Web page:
Thwaites Glacier is one of the largest, most rapidly changing glaciers on Earth, and its landward sloping bed reaches into the deep interior of the WAIS, making it a leading component in scenarios for rapid deglaciation (9, 11). In addition, the catchment of Thwaites Glacier (Fig. 1A) also lies within the West Antarctic Rift System, a potentially reactivated intracontinental extension zone of low topography where crustal thinning from distributed Cretaceous and narrow-mode Cenozoic rifting produces elevated geothermal flux (5, 6, 8, 1417). Given the setting and configuration of its catchment, heterogeneous geothermal flux beneath Thwaites Glacier is likely a significant factor in local, regional, and continental-scale ice sheet stability. Thwaites Glacier has been observed by a catchment-wide airborne radar sounding survey (11). To date, the use of radar sounding data to constrain melt rates has been limited to the interpretation of bed echo strengths (6, 18) to infer basal water or radar layer drawdown to infer melted ice loss at the bed (19). However, the interpretation of layer drawdown relies on the existence, persistence, and interpretability of layers in radar sounding profiles as well as constrained accumulation rates (19). Further, the strength of bed echoes is affected by a combination of the material and geometric properties of the ice sheet and bed which introduce ambiguities in quantitative echo interpretation (18, 2022). Fortunately, the upstream portion of Thwaites Glacier is known to be underlain by a well-quantified subglacial water system of distributed canals (23). Distributed canals have relatively constant average depths (24), and their reflecting interfaces can be modeled as flat plates (23, 25). Therefore, geometrically corrected (18) relative bed echo strengths in the upstream region of Thwaites Glacier will be proportional to the areal coverage (25) and local flux of subglacial water. This specific knowledge of the subglacial interface can be used to overcome the limitations of radar bed echo interpretation and unambiguously establish meltwater quantities with well-bounded uncertainties.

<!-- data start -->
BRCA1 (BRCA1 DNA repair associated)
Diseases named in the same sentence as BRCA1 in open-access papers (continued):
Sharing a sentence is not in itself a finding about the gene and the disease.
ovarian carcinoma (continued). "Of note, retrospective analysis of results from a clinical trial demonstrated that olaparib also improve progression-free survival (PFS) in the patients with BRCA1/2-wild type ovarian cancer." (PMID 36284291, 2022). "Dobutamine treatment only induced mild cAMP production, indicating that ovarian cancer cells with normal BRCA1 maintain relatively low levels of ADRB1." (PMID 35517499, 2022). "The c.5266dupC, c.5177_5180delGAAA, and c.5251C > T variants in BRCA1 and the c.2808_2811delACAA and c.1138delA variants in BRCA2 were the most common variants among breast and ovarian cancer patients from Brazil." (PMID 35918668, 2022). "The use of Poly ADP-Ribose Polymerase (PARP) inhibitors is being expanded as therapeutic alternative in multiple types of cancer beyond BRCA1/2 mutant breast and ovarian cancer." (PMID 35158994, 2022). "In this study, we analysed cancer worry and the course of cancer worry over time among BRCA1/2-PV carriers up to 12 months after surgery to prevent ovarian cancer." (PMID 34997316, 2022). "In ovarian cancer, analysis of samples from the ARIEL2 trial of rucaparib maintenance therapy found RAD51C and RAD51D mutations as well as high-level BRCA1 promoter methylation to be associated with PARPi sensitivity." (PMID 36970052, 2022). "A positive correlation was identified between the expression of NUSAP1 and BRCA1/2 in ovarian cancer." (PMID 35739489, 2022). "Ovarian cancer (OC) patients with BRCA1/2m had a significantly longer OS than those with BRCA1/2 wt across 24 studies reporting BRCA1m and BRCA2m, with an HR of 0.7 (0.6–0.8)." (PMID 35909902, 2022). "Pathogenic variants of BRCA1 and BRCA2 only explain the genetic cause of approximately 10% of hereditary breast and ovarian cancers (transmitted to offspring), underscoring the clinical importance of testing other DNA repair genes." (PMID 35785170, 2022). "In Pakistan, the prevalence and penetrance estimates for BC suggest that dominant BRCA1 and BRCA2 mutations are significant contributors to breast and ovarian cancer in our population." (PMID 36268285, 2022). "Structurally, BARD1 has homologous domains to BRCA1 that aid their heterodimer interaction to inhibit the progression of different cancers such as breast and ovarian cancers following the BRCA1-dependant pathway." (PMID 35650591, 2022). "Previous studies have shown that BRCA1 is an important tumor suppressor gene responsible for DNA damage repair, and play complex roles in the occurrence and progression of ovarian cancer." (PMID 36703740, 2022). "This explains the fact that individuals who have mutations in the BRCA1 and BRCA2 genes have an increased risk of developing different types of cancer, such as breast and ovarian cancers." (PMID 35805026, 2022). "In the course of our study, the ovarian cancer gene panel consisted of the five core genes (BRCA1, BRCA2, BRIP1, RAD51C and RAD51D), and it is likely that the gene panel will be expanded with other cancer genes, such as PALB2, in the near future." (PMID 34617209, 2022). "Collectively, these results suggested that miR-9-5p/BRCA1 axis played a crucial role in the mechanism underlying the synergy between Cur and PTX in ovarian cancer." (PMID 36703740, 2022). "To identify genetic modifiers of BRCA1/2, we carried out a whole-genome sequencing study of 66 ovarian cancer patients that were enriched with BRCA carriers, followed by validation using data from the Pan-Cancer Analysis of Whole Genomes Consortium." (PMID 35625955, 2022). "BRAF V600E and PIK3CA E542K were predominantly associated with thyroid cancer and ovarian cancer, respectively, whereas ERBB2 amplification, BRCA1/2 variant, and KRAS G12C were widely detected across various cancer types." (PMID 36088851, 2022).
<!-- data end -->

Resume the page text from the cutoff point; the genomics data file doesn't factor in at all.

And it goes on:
Fig. 1.